This article appeared online at on Monday, April 13, 2020:

The announcement of a massive new find on Wednesday couldn’t have come at a better time. The 1.8 billion barrel prospect called Talitha is located next to the Trans-Alaska Pipeline on Alaska’s North Slope, reducing greatly the developer’s transportation costs when the field comes online in the next few years.

By that time the world’s thirst for low-priced crude will have returned following the COVID-19 shutdown, and Talitha’s low cost will help lead the United States and global economies to even higher levels of output.

Pantheon Resources updated an evaluation of an old exploration well and concluded thatthe prospect could ultimately produce 500 million barrels of oil, with peak production nearing 90,000 barrels a day. Pantheon’s CEO Jay Cheatham told the Associated Press, “We are so advantaged because of our location, being able to be right there along the Dalton Highway [aka the ‘haul road’ for rigs serving the fields in the North Slope].”

The world is likely to need the additional supply. Reports over the weekend are that OPEC and Russia are mending their fences and have agreed, with reluctant approval of member Mexico — to cut their production by 10 million barrels a day. This has shored up crude prices by $3 a barrel which, prior to the tentative agreement, looked like they were headed to $10 a barrel or less. The New York Times reported that Russia and Saudi Arabia, the head of the OPEC cartel, “have retreated from threats to pump more oil into the already-saturated market.” The Times said that a “complete free-fall of prices into the single digits … appears to have been avoided.”

Thanks to the virus shutdown, American producers have already cut production, which is likely to decline by two million barrels a day by the end of the year, according to the Energy Department. U.S. crude oil producers have already cut thousands of jobs (the industry currently employs, directly or indirectly, some 10 million people), have taken hundreds of wells offline and have decommissioned rigs and fracking equipment in response to the shutdown.

Once the shutdown ends, the global recovery will need all the low-cost energy it can get in order to return to normal levels.

That return to normal could happen sooner than many expect. Ed Doherty, chairman and co-CEO of Doherty Enterprises (think Applebee’s, Panera Bread, Chevy’s Fresh Mex, Quaker Steak & Lube, Spuntino’s, and The Shannon Rose) hopes so: “Americans will probably travel less overseas when this is over and will spend locally, which will help our businesses.”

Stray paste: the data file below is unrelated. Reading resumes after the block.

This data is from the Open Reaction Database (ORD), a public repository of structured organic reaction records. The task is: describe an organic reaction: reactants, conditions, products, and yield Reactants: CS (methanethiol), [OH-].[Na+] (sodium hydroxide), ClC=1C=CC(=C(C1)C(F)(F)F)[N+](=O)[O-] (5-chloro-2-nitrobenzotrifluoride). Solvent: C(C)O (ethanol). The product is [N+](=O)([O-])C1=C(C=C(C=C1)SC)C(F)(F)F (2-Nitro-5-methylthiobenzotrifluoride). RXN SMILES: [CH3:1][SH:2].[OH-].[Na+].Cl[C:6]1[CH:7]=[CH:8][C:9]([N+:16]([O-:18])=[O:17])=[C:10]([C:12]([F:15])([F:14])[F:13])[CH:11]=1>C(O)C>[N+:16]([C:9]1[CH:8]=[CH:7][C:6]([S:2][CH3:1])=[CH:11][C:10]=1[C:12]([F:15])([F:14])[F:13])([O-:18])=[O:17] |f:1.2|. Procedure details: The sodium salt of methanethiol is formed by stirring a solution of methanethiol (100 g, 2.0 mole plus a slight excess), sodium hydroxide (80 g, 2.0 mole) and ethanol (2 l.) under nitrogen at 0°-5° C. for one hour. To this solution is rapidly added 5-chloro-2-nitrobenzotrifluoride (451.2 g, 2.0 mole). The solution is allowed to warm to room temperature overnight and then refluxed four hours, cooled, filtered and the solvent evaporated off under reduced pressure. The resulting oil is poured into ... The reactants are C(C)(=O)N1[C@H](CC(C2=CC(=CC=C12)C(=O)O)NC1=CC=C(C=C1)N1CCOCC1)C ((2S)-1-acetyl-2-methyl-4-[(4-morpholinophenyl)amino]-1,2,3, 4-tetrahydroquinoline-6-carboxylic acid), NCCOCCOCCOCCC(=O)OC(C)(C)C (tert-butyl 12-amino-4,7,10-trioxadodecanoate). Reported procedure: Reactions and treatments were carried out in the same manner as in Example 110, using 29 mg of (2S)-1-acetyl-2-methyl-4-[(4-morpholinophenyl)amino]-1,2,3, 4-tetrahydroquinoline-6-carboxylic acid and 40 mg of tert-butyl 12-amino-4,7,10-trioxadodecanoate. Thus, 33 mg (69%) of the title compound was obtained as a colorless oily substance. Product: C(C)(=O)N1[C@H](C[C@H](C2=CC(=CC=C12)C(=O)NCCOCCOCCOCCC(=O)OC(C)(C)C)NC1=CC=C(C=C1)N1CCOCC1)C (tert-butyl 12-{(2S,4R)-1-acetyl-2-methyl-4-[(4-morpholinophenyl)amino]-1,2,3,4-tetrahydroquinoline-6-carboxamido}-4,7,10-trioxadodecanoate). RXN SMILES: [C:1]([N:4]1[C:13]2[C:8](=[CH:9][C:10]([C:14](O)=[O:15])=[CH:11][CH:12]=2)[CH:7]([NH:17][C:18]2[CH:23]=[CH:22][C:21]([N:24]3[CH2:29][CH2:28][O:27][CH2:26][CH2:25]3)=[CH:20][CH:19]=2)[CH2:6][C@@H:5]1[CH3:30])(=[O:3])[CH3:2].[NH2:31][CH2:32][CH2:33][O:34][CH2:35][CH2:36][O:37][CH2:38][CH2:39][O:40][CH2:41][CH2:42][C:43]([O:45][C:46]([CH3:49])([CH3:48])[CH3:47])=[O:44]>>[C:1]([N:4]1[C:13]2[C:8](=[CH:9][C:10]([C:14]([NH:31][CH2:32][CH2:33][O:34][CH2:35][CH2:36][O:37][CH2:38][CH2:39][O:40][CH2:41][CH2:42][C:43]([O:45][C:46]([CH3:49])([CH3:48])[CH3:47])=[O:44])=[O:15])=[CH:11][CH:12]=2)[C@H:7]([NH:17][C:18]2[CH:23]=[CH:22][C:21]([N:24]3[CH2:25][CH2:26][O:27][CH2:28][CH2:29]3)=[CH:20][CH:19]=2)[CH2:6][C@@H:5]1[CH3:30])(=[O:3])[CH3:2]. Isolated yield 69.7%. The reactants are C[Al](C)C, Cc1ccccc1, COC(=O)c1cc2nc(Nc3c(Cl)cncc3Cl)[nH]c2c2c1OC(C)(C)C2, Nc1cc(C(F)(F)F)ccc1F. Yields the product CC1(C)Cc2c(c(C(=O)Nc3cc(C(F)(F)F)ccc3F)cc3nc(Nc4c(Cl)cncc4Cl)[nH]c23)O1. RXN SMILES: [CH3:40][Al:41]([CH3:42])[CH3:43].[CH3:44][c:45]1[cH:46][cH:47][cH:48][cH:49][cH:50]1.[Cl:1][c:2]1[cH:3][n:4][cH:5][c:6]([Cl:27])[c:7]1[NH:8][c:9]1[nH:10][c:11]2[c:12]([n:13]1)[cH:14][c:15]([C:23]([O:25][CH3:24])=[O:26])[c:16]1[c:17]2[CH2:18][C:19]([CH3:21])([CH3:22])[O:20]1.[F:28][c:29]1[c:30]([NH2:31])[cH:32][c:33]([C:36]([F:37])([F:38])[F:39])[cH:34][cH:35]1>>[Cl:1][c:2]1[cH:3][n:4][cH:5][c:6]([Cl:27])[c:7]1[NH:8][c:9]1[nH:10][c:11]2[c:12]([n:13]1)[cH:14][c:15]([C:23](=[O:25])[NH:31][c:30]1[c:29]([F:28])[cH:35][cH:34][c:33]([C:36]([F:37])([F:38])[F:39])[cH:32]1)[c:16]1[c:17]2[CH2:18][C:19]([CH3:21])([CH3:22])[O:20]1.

Tim Hentschel, CEO of hotel booking website HotelPlanner, is forecasting that his company will return to normal by June 1: “We are encouraging people to book their summer travel now, as it is a win-win for the forthcoming months. Flight prices are incredibly low, and airlines are allowing cancellations at any time.”

Max Gokhman, who decides where the $7.8 billion he manages for Pacific Life is invested, said he expects most workers to be rehired promptly once the crisis is past. He regards most layoffs as temporary and so, once the shutdown ends, restaurants, hotels, manufacturing, construction, malls, finance, and industry “could come roaring back.”

is also expecting the economy to return to normal quickly. Last week’s monster rally during the shortened trading week (markets were closed for Good Friday) pushed the popular indexes higher by nearly 12 percent. This is the best week the financial capital has enjoyed in more than 40 years and portends a rapid return to normal.

Ned Davis, the head of Ned Davis Research, noted that the stock market does better than average when unemployment spikes. Why? Wrote Davis: “It defies logic. My explanation is that … the market tends to look ahead.”

Another bullish indicator for a rapid recovery is the drop in long-term investment-grade bond yields. As MarketWatch wrote on Friday: “When the Fed helps investment grade bonds [by buying them in massive quantities], it has been a good buy signal for stocks.” For the record, on March 18 the yield on the U.S. 30 year Treasury bond was 1.78 percent. On Thursday the yield had dropped to 1.35 percent.

Pantheon’s announcement of its new find in the North Slope is likely to turn out to be remarkably prescient. The United States and the world are going to need all the low-priced energy they can get as they recover from the shutdown and then move forward.

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